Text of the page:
Wednesday, December 17, 2008

Saddam Corleone Soprano Montana Hussein does Shakespeare


WB always knew there was something weird about the whole pas de deux danced by Saddam Hussein with each George Bush (Sr. and Jr.) he faced. Even though the U.S. may have played the parts of liberator (Sr.) and invader (Jr.), diplomat (Sr.) and rootin' tootin' cowboy (guess), the man they both faced as their enemy was a gangster starring in a tragedy of Shakespearean proportion — or at least that's the Iraqi leader's depiction in HBO's House of Saddam.

Like Don Vito Corleone, the Saddam HBO portrays is the patriarch of an extended family of younger, aspiring gangsters who may or may not be plotting to take his position. Like the Godfather, Saddam tries to follow the principle of "only business, nothing personal," which is difficult when every aspect of the "business" is run by family members.

Like Tony Soprano, the HBO Saddam is capable of cold and methodical violence, even while turning on the charm. There are some who loathe him, but their loathing is kept in check by the fact that they fear him even more. Like Tony, Saddam sometimes grows weary of running his empire of crime, but he has no one to turn to except his blond goomah, who eventually becomes his second wife, and who has power aspirations of her own.

Like Tony Montana, Saddam rises to the top of a crime empire so vast that it spins out of control when he's forced to kill those he loves and keep himself deluded that defeat is victory. But while Scarface's "down in a blaze of glory" demise comes after Tony buries his nose in a mountain of cocaine, Saddam's comes after burying his in a snootful of dirt in a pathetic underground hiding spot.

Like King Lear, Saddam's pronunciations and decisions have significant impact on his daughters' lives. Like Hamlet, many who surround Saddam know that he dispatched the previous ruler under false pretense, but they take no action. Like Othello, Saddam is driven mad by his desire, not for a woman but for a nation that his misplaced and psychotic passion destroys.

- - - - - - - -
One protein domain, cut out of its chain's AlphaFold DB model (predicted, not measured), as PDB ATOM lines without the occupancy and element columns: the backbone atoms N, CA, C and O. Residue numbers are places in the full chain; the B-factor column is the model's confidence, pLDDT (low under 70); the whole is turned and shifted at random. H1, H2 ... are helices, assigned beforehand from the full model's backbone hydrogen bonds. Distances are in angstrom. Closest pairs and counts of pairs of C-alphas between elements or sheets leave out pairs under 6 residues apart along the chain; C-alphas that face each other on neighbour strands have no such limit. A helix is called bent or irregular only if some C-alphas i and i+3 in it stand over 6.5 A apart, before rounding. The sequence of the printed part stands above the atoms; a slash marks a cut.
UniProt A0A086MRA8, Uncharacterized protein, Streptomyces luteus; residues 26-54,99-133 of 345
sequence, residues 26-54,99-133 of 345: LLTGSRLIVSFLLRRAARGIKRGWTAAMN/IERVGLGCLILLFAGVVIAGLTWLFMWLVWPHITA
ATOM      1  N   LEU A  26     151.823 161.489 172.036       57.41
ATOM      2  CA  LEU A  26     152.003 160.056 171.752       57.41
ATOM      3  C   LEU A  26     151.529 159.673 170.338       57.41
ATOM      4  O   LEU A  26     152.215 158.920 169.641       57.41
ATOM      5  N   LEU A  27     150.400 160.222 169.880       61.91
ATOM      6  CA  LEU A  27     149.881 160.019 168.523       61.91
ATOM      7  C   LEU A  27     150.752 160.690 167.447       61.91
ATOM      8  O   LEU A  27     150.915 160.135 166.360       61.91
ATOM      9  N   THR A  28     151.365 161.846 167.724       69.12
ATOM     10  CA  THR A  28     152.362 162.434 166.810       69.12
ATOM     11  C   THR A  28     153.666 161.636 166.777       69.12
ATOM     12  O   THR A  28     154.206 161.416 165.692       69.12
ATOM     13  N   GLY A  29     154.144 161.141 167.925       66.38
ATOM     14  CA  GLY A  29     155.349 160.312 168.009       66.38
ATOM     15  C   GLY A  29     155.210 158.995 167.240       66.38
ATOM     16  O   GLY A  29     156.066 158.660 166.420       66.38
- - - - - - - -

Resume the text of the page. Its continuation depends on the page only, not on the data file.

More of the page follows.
So, what's the lesson here? Mostly that governments are scarily similar to mob families, and that the top gangsters in each organization are engaged in the same pursuit: to show the other gangsters what happens if they try to get in the way of family business. In other words, House of Saddam is totally familiar material — which makes it totally engaging. Imagine sitting in a man-cave with seven 50-inch TVs playing The Godfather (parts one and two), The Sopranos, Scarface, King Lear, Hamlet (the Mel Gibson version), and Othello (the Laurence Fishburn version) all at once.

But then don't forget to also imagine how overwhelming the same experience was for the real-life audience of the real-life Saddam Hussein's mad power grab. For every enraged Tony Montana spraying bullets from an arsenal of giant guns, there are bodies falling who had nothing to do with any of it.
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1 comment:

Anonymous said...

Last paragraph is the most important here. HBO's Saddam elicits a degree of empathy, but that is a weird experience. Even though he isn't responsible for 9/11, we know he was a bad bad man.

But he's also human. What he was capable of doing, all humans are capable of doing. Power corrupts.